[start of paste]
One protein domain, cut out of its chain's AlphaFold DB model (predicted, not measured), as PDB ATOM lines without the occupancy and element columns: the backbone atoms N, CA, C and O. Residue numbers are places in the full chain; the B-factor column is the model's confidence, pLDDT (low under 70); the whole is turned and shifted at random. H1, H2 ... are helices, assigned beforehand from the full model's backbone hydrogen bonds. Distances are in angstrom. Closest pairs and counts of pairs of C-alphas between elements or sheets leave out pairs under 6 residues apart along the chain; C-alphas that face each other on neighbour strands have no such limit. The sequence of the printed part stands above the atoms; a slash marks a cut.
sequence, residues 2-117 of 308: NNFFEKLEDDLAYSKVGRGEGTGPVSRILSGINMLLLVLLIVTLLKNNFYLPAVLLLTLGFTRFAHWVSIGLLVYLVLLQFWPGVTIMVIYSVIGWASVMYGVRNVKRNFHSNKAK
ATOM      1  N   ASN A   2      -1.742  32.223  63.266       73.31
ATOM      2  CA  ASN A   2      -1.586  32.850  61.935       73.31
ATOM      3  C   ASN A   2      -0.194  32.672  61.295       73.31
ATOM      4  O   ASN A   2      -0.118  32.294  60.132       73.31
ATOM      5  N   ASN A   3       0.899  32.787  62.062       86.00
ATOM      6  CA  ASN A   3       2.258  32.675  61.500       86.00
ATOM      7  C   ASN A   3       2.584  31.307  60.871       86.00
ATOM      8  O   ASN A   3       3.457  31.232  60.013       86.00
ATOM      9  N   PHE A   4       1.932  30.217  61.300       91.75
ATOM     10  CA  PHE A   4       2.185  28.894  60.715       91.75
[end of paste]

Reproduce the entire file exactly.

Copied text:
One protein domain, cut out of its chain's AlphaFold DB model (predicted, not measured), as PDB ATOM lines without the occupancy and element columns: the backbone atoms N, CA, C and O. Residue numbers are places in the full chain; the B-factor column is the model's confidence, pLDDT (low under 70); the whole is turned and shifted at random. H1, H2 ... are helices, assigned beforehand from the full model's backbone hydrogen bonds. Distances are in angstrom. Closest pairs and counts of pairs of C-alphas between elements or sheets leave out pairs under 6 residues apart along the chain; C-alphas that face each other on neighbour strands have no such limit. The sequence of the printed part stands above the atoms; a slash marks a cut.
sequence, residues 2-117 of 308: NNFFEKLEDDLAYSKVGRGEGTGPVSRILSGINMLLLVLLIVTLLKNNFYLPAVLLLTLGFTRFAHWVSIGLLVYLVLLQFWPGVTIMVIYSVIGWASVMYGVRNVKRNFHSNKAK
ATOM      1  N   ASN A   2      -1.742  32.223  63.266       73.31
ATOM      2  CA  ASN A   2      -1.586  32.850  61.935       73.31
ATOM      3  C   ASN A   2      -0.194  32.672  61.295       73.31
ATOM      4  O   ASN A   2      -0.118  32.294  60.132       73.31
ATOM      5  N   ASN A   3       0.899  32.787  62.062       86.00
ATOM      6  CA  ASN A   3       2.258  32.675  61.500       86.00
ATOM      7  C   ASN A   3       2.584  31.307  60.871       86.00
ATOM      8  O   ASN A   3       3.457  31.232  60.013       86.00
ATOM      9  N   PHE A   4       1.932  30.217  61.300       91.75
ATOM     10  CA  PHE A   4       2.185  28.894  60.715       91.75